Microsoft and Yahoo: Search partners

After a year and a half of dealing, the tech giants reach a 10-year deal to take on Google, which holds a 65% market share in online search.

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By David Goldman, staff writer


NEW YORK ( -- Microsoft and Yahoo reached a long-awaited partnership Wednesday in a bid to challenge Google's dominance in online search.

Under the 10-year deal, and will maintain their own branding but search results on will say "powered by Bing." Yahoo, in turn, will be responsible for attracting premium advertisers.

Microsoft will pay Yahoo 88% of the revenue it gains from searches on Yahoo's sites. Microsoft will also have the rights to integrate Yahoo's search technology into its own existing Web search platforms.

Yahoo said the agreement will modestly decrease its overall revenue but increase its operating income by about $500 million annually.

Shares of Yahoo (YHOO, Fortune 500) tanked 12% on the news, as investors expected Microsoft to pay the company up to $1 billion in cash up front for the deal, albeit with a more modest revenue-sharing figure. Microsoft's (MSFT, Fortune 500) shares rose about 1%, and search leader Google's (GOOG, Fortune 500) stock price fell 1%.

The deal is expected to close in early 2010. U.S. users will start to see the change three months later and users around the world will see the full effect within two years.

"This deal is really about scale," said Yahoo Chief Executive Carol Bartz on a conference call. "By combining the ... technology of both companies, we can create a real, viable alternative for advertisers."

Microsoft said the transition will cost the company "several hundreds of millions of dollars," but it will benefit in the long run from the ability to charge advertisers more for its service, because the deal will improve the relevance of search results. Microsoft said it also expects to benefit from Yahoo's expertise, acknowledging that its new partner has more ad sales experience.

"This really is a win-win agreement both for Microsoft and for Yahoo," said Microsoft chief Steve Ballmer. "Consumers will get better products, and it will help the industry as a whole to prosper through our shared vision and shared values."

Bartz said that some Yahoo employees will eventually move over to Microsoft and that some search personnel would be laid off. But she added that the transition will occur over time, so virtually nothing will change at least until the deal is inked next year.

Google. Both Microsoft and Yahoo -- but especially Microsoft's Ballmer -- used their joint statement and conference call to offer several digs at search market leader Google.

In a joint statement, the companies said that "advertisers no longer have to rely on one company that dominates more than 70% of all search."

Ballmer argued that the search advertising market, as it is currently constructed, unfairly favors Google because of its dominance. He said many advertisers choose to enter into exclusive deals with leader Google to avoid the laborious process of entering into negotiations with three different companies.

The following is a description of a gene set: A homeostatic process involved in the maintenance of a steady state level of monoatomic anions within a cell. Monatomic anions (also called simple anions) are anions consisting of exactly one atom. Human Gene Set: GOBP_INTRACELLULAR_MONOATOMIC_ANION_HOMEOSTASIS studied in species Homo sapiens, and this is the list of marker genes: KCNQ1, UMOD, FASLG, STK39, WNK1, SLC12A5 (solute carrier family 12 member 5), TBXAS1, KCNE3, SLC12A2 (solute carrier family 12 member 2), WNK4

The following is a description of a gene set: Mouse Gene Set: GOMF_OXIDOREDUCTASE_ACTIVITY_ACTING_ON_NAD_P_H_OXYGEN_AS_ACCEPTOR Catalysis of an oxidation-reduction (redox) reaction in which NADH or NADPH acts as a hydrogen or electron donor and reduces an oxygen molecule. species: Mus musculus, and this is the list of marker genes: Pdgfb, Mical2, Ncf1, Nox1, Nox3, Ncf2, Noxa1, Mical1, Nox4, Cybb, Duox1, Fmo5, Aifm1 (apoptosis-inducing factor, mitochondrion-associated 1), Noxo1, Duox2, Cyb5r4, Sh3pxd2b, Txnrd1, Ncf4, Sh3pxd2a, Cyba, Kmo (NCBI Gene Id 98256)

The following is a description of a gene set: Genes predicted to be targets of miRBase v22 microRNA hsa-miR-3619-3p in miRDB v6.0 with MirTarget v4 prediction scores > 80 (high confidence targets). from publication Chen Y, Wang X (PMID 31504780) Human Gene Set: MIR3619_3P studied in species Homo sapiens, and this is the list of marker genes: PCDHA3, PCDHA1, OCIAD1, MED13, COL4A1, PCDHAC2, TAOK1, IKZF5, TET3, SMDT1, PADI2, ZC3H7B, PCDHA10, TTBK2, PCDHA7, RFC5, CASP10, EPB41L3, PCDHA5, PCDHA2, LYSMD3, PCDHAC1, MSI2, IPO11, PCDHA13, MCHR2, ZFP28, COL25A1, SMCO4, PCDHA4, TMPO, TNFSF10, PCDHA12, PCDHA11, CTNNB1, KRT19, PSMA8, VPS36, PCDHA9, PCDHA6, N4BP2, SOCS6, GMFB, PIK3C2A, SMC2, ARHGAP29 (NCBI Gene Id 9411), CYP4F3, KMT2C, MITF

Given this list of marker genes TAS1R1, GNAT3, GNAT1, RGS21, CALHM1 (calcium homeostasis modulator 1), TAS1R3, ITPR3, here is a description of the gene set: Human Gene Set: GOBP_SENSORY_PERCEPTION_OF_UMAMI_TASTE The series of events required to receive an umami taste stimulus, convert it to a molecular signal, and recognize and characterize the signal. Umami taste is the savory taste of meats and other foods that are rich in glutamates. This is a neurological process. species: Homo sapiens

But the new partnership will simplify that process, and "advertisers will know now that is is clearly the second place to work," said Ballmer.

He said he fully anticipates Google will launch an antitrust complaint against the partnership. "We'll likely face issues from 'the' competitor who may not like the competition," said Ballmer. "But our argument is we'll provide more competition, not less."

Google disagreed, saying in an emailed statement that, "There has traditionally been a lot of competition online, and our experience is that competition brings about great things for users. We're interested to learn more about the deal."

Microsoft and Yahoo will head to Capitol Hill and Brussels next week to begin the American and European regulatory processes for the deal.

An 18-month odyssey. It was a partnership that was a long time in the making. Microsoft's search market share has been slipping for more than two years, and the company has struggled to make its online advertising unit profitable. Meanwhile, Yahoo, once the search market leader, dropped to a distant second place behind leader Google by 2007.

The dealings between the two companies began Feb. 1, 2008, when Microsoft made an unsolicited $44.6 billion cash and stock bid for Yahoo. A week later, Yahoo rejected the bid, saying the offer "massively undervalues" the company.

In June of last year, Microsoft said it was no longer interested in acquiring Yahoo outright, but would like to enter a deal for Yahoo's search advertisement business.

Bartz and Ballmer said those preliminary discussions involved more cash up front for Yahoo but a less revenue sharing. Bartz said Yahoo insisted on a higher revenue number so it could invest in its long-term projects like its core online media businesses.

Though many analysts speculated that Microsoft's immediate success with its Bing search engine, unveiled last month, was the final nail in the coffin, Bartz said there was no one thing that pushed the deal through.

"It was the understanding and trust that we could have a partnership, and that takes time," said Bartz. "Finally the comfort level was there, and the proverbial snowball went down the hill. Once we reached a point in which it was clear that a deal was advantageous to both companies, we moved forward."

Ballmer said, for Microsoft, the deal wasn't better than the original revenue-sharing proposal, "just different." To top of page

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